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First Brexit, now this: British companies could be forced to pay to put their money in the bank

Reuters/Toby Melville
Wrong way around.
  • Eshe Nelson
By Eshe Nelson

Economics & Markets Reporter

Published This article is more than 2 years old.

In yet another sign the financial world is being turned on its head, one of the UK’s biggest banks has warned customers that it may saddle them with negative interest rates. That is, depositors would be charged for putting their money in the bank.

Royal Bank of Scotland, one of Britain’s largest banks, and Natwest, one of its subsidiaries, sent letters to 1.3 million business customers warning them of the change, citing low interest rates. The letter announcing the changes said: “Global interest rates remain at very low levels and in some markets are currently negative. Dependent on future market conditions, this could result in us charging interest on credit balances.”

Some central banks already charge commercial lenders for their deposits, and interbank lending markets have also featured negative interest rates. A third of government bonds globally now have yields below zero, meaning investors won’t get all their money back if they hold the securities to maturity.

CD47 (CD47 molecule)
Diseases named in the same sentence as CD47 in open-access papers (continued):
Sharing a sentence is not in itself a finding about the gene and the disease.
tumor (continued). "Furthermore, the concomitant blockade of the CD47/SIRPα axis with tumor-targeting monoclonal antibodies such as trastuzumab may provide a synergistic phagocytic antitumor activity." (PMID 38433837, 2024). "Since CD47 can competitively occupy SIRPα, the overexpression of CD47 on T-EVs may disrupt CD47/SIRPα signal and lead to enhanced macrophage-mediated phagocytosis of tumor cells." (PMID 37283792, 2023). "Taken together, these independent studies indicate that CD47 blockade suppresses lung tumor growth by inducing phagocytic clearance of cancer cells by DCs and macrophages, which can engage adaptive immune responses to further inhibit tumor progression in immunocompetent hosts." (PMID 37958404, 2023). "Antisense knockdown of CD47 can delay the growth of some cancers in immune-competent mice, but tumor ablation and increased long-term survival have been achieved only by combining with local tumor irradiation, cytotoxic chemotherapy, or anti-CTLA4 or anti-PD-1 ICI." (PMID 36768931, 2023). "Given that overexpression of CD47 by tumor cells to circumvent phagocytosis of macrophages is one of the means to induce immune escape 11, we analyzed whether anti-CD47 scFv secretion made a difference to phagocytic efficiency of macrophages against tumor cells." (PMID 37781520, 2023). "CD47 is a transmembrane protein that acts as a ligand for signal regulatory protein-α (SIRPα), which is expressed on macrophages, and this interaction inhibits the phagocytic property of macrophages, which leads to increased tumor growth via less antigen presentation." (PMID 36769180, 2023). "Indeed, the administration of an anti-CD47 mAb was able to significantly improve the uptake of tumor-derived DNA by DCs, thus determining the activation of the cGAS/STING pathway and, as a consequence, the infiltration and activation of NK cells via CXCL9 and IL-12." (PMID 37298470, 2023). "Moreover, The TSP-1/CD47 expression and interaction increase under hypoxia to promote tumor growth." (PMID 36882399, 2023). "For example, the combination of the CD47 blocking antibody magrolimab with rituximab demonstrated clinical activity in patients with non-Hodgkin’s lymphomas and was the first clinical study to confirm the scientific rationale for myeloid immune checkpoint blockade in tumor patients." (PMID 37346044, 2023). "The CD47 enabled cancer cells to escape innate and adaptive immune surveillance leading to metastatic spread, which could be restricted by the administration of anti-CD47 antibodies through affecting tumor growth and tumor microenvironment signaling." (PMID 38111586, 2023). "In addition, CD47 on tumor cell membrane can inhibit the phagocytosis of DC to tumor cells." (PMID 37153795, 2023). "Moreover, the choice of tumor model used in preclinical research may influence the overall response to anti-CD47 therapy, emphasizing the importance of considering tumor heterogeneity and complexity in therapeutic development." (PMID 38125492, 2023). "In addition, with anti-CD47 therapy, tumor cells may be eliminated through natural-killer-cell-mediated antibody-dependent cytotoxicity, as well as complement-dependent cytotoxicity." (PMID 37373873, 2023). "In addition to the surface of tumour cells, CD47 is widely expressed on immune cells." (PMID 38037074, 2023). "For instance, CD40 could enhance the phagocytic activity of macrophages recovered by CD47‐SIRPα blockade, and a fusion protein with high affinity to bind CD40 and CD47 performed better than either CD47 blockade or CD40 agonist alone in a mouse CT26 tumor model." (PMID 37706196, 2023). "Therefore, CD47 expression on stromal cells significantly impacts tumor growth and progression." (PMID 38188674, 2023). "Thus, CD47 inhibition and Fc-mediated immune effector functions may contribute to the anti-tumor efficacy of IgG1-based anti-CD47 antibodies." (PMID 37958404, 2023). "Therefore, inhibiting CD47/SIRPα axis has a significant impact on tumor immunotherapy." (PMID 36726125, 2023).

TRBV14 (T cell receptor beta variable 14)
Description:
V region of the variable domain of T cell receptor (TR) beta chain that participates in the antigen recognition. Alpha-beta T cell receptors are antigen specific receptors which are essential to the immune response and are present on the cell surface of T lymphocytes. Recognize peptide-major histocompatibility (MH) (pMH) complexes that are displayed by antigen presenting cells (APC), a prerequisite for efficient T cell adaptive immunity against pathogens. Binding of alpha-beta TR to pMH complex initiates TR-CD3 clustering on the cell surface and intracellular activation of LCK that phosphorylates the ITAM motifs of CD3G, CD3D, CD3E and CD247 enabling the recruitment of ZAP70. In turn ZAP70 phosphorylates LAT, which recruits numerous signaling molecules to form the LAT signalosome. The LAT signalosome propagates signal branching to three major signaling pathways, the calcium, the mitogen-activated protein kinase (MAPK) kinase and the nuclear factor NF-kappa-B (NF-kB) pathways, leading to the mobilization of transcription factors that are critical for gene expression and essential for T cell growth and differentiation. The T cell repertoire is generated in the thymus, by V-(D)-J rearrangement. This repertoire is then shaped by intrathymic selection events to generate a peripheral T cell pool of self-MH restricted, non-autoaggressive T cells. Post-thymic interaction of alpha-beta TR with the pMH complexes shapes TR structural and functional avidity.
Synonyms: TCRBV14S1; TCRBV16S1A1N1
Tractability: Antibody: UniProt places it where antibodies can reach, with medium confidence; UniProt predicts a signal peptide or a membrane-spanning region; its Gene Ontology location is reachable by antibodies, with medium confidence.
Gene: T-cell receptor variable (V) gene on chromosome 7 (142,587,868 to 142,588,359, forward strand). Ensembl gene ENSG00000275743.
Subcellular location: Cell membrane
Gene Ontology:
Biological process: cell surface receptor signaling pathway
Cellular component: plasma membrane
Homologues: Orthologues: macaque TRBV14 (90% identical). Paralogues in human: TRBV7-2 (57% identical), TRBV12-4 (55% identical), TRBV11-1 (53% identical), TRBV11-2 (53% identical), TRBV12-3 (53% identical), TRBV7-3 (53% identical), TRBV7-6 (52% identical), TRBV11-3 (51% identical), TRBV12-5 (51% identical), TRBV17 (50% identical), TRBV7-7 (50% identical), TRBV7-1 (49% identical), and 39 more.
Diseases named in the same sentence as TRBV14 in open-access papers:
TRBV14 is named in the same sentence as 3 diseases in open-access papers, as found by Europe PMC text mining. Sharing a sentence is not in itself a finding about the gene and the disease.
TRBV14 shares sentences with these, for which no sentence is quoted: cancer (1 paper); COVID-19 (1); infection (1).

Foisting negative rates on regular business customers is a much bigger step—if RBS went through with it, it would be the first in the UK to do so. A big Dutch lender, ABN Amro, is flirting with a similar idea.

As weird as it sounds, negative rates don’t necessarily lead to an exodus of customers. Swiss bank Alternative Bank Schweiz began charging interest on balances for all of its clients this year, and managed to eke out small net gain in customers in the months after the change, according to the Wall Street Journal (paywall).

In Denmark, the euro zone, Japan, Sweden, and Switzerland, central banks’ benchmark interest rates are below zero, putting a strain on banks ability to make money from lending. The Bank of England is widely expected to cut its main interest rate (paywall), currently 0.5%, at its next policy meeting on Aug. 4, but not drop below zero. Yet. Amid the economic turmoil following the Brexit vote, nothing can be ruled out.

An RBS spokesperson said: “We will consider any necessary action in the event of the Bank of England Base Rate falling below zero, but will do our utmost to protect our customers from any impacts. We have no current plans to pass negative rates through to personal or business customers.”

Negative rates aren’t all bad news for bank customers. If you’re in the market for a loan, you can actually make money from borrowing at some banks. In Denmark, a financial quirk in some mortgages means that customers could be paid for taking out loans as rates there steadily fall further below zero.

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